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Show continues in Madrid as cultural life continues despite pandemic

The opera Teatro Real in Madrid is preparing its latest productions in what at any time would be an ambitious season. With Spain grappling with some of the worst coronavirus infection rates in Europe, its plans are all the more remarkable.

Real Madrid premiere of a four-hour production of Wagner Siegfried takes place on Saturday while two other operas with largely foreign castes – Bellini’s To reign and Britten’s Peter Grimes – will be organized this month.

The performances are part of a wave of artistic activity that has continued in the Spanish capital despite the pandemic, as Madrid gives its answer to the question: to what extent must cultural life be closed to control the virus ?

“It’s really fantastic to be able to work”, enthuses Robert Carsen, SiegfriedCanadian director. “The rest of Europe is almost completely closed, the theaters are struggling, the artists are struggling, and it’s really amazing to be able to work in the theater in these fantastic conditions.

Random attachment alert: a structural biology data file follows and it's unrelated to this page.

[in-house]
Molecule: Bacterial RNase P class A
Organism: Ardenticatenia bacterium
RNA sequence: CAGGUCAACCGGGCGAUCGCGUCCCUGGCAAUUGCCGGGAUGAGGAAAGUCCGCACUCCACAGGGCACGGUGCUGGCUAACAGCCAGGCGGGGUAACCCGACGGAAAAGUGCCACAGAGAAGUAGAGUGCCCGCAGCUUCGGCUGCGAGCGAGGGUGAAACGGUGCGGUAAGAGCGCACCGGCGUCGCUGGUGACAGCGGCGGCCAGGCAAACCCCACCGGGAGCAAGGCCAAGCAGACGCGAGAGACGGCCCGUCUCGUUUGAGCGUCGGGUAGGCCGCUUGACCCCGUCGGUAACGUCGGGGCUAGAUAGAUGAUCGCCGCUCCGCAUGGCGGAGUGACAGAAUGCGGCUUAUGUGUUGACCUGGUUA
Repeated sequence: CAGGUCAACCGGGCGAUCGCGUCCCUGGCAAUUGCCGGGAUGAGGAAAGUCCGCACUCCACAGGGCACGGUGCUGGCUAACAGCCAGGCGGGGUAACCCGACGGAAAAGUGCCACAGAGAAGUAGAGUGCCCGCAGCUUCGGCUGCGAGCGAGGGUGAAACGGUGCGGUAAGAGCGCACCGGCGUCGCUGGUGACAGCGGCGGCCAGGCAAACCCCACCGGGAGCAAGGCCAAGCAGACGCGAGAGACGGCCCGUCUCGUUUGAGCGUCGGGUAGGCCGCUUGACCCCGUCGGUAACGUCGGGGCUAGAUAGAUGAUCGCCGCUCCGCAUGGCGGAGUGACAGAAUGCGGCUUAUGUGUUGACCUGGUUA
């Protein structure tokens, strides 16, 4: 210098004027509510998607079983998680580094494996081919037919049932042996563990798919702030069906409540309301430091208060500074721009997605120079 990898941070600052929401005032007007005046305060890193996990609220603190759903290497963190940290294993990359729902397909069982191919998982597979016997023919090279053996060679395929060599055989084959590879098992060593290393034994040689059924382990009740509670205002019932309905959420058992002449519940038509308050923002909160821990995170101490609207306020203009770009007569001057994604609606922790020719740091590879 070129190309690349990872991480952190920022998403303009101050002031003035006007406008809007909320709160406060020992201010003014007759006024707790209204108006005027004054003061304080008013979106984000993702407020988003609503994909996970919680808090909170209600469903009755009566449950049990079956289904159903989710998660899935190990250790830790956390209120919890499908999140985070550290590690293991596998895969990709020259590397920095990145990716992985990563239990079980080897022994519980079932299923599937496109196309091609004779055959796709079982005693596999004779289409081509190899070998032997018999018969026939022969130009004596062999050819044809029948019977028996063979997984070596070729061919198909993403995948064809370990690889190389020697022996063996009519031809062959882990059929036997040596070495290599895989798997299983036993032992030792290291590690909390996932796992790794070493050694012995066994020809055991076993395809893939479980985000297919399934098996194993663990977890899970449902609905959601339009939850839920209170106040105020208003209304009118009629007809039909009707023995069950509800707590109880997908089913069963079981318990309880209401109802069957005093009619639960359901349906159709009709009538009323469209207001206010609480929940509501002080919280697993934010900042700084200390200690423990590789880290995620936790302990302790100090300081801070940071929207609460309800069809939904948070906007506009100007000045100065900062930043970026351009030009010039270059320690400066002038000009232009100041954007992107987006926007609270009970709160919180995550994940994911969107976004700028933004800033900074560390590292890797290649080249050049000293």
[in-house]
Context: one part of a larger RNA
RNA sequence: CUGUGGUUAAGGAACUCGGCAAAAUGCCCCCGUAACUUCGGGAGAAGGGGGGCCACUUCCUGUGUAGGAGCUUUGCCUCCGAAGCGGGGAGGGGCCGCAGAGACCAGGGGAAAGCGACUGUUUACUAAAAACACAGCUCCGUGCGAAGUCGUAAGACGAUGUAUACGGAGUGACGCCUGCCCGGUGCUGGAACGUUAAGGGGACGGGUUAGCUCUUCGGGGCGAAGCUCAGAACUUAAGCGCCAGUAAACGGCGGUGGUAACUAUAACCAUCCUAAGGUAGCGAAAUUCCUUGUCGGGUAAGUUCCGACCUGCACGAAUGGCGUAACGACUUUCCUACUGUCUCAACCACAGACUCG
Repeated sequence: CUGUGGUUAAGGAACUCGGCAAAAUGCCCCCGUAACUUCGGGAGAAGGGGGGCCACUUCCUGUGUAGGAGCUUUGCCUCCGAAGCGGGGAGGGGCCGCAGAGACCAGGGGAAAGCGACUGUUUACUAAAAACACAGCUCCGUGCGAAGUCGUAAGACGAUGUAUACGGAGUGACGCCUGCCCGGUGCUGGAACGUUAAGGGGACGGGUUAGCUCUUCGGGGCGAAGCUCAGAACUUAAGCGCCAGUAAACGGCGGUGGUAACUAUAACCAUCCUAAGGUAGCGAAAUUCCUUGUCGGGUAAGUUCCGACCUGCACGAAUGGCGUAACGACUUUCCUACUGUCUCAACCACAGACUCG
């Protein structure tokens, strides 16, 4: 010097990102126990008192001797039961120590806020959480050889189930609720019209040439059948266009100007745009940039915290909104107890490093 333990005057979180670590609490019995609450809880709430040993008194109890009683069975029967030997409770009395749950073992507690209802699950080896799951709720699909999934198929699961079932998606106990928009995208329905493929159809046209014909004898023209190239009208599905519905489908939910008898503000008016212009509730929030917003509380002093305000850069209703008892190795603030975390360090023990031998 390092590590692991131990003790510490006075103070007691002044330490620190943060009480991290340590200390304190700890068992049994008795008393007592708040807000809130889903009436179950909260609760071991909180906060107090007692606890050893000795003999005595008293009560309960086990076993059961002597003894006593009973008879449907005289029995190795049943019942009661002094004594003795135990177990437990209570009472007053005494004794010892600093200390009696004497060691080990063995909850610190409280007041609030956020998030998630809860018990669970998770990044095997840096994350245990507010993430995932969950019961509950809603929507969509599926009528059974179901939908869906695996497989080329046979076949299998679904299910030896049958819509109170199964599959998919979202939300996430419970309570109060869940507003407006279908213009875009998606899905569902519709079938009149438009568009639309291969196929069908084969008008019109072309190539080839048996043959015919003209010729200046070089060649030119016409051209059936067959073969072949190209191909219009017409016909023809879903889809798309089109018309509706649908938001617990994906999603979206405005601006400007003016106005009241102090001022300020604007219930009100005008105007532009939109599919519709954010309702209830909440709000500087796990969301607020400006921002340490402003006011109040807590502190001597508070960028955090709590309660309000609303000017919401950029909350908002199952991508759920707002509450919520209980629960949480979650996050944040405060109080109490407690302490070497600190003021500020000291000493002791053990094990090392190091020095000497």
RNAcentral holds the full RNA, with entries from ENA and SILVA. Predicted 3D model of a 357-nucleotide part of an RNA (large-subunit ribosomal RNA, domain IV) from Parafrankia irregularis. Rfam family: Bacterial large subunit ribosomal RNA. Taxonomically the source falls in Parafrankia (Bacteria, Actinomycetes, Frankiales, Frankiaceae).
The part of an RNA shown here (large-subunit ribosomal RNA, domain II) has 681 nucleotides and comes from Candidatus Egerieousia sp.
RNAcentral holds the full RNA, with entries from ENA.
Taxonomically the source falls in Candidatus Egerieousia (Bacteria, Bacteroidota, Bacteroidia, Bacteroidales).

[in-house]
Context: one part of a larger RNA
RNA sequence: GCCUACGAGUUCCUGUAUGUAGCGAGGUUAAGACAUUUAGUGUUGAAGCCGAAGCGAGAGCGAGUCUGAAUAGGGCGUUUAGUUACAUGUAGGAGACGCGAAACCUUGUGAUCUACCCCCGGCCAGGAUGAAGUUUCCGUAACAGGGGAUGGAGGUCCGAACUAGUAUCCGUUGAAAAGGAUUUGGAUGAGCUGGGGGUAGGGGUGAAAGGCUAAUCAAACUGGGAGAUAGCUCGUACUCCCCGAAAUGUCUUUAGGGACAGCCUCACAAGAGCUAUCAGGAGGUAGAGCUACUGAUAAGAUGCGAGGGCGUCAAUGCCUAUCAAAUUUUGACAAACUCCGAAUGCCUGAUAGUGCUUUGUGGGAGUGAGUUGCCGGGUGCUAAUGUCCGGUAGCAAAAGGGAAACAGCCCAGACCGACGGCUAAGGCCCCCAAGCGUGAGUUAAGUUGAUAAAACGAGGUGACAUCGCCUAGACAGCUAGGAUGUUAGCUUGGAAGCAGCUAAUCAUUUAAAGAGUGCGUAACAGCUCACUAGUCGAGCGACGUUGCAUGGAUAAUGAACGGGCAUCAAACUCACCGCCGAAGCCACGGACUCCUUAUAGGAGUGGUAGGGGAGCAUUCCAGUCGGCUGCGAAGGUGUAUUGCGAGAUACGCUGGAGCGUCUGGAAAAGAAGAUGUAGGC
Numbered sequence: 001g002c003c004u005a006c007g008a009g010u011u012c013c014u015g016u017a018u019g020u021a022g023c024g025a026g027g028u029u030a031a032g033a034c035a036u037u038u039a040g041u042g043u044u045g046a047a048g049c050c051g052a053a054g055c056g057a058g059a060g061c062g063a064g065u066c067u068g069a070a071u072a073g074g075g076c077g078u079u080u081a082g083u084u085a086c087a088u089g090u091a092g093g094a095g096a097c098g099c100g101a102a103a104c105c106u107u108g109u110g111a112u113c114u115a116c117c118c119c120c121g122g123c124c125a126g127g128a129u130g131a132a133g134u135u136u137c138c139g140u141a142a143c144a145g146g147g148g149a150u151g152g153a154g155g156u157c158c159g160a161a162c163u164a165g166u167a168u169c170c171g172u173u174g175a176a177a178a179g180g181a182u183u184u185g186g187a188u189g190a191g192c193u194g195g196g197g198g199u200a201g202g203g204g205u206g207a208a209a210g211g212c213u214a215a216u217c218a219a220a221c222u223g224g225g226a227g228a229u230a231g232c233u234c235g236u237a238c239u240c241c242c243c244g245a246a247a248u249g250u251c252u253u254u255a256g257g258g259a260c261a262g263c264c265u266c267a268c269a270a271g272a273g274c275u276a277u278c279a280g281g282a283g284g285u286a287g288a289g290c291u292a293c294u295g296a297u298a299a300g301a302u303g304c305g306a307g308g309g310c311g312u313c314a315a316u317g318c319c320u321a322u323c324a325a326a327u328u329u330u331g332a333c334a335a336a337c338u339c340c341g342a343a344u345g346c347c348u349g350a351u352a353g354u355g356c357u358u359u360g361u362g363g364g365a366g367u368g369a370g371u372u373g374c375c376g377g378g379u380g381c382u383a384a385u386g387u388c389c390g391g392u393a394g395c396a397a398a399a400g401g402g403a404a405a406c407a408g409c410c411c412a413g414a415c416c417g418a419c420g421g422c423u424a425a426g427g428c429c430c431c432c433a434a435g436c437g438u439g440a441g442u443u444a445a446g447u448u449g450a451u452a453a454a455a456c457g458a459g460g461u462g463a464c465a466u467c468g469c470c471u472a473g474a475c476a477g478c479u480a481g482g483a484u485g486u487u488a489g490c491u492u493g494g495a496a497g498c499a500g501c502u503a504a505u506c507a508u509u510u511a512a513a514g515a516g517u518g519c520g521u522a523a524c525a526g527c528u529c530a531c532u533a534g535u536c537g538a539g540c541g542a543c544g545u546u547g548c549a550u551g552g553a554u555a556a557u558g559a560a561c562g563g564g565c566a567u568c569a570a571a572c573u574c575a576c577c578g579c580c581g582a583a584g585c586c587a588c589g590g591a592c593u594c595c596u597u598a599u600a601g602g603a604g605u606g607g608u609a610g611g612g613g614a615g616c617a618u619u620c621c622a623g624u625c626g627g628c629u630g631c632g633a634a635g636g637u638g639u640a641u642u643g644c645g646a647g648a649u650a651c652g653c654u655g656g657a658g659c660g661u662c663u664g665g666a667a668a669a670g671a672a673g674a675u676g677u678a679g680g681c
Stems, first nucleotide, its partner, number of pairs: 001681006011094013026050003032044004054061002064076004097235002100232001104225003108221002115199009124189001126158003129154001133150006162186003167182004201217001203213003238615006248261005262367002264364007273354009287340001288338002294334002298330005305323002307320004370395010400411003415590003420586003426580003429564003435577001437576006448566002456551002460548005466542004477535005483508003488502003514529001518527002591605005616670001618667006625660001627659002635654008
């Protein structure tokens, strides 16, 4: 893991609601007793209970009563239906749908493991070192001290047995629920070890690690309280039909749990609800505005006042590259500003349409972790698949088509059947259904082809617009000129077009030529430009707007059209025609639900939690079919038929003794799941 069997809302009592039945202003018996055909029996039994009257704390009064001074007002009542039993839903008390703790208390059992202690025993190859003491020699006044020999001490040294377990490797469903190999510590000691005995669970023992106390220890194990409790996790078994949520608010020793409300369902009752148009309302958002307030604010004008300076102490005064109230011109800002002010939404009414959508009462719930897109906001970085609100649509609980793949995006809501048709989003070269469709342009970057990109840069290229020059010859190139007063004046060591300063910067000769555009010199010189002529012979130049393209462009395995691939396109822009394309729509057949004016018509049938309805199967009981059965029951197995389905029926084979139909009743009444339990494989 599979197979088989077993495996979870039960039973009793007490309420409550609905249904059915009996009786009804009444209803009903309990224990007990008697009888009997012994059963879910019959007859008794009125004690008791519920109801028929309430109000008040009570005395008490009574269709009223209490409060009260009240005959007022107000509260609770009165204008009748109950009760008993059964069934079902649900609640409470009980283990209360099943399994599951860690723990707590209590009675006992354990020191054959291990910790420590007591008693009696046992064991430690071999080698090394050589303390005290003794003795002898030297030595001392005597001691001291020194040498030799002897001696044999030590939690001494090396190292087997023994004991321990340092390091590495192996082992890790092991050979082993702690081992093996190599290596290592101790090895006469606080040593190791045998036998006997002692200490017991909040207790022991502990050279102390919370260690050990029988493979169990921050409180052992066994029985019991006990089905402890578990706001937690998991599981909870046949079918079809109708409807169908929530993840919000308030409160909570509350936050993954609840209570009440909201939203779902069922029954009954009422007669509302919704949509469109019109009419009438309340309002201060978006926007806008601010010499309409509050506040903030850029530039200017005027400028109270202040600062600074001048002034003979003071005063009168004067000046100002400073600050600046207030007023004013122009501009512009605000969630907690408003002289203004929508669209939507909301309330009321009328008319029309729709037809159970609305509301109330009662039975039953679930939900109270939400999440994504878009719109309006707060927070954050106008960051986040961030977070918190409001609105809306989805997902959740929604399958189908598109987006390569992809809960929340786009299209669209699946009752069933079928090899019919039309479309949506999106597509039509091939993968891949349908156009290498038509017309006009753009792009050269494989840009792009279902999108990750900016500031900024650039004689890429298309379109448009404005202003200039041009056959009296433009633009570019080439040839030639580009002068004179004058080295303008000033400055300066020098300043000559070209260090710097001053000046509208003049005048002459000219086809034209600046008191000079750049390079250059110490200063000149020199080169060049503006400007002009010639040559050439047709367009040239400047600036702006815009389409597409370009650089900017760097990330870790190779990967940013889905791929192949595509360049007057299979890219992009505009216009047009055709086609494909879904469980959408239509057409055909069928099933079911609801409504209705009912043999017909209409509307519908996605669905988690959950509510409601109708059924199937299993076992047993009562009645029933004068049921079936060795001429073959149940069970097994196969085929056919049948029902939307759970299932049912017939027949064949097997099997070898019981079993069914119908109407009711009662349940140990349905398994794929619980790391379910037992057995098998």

Ricarda Merbeth and Andreas Schager in ‘Siegfried’ at the Teatro Real © Javier del Real / Teatro Real

Madrid’s artistic activity goes far beyond Real. About 90% of the city’s roughly 60 theaters put on shows – roughly the only productions pending are musicals.

The major museums of the city – the Prado, Thyssen-Bornemisza and Reina Sofía – are open, as are many smaller galleries. This month, the capital even hosts the Madrid Design Festival, with more than 150 exhibitions and in-person events in dozens of venues, including a “culinary experience” at Michelin-starred chef Diego Guerrero’s DSpeak restaurant.

Real have been open since July, just after Spain’s hard spring lockdown, with only a few adjustments to a schedule planned years in advance. “The word is ‘heroic’,” said Pablo Heras-Casado, Siegfried ‘conductor, who has been working for months on the repositioning of the Wagnerian orchestra of 87 musicians.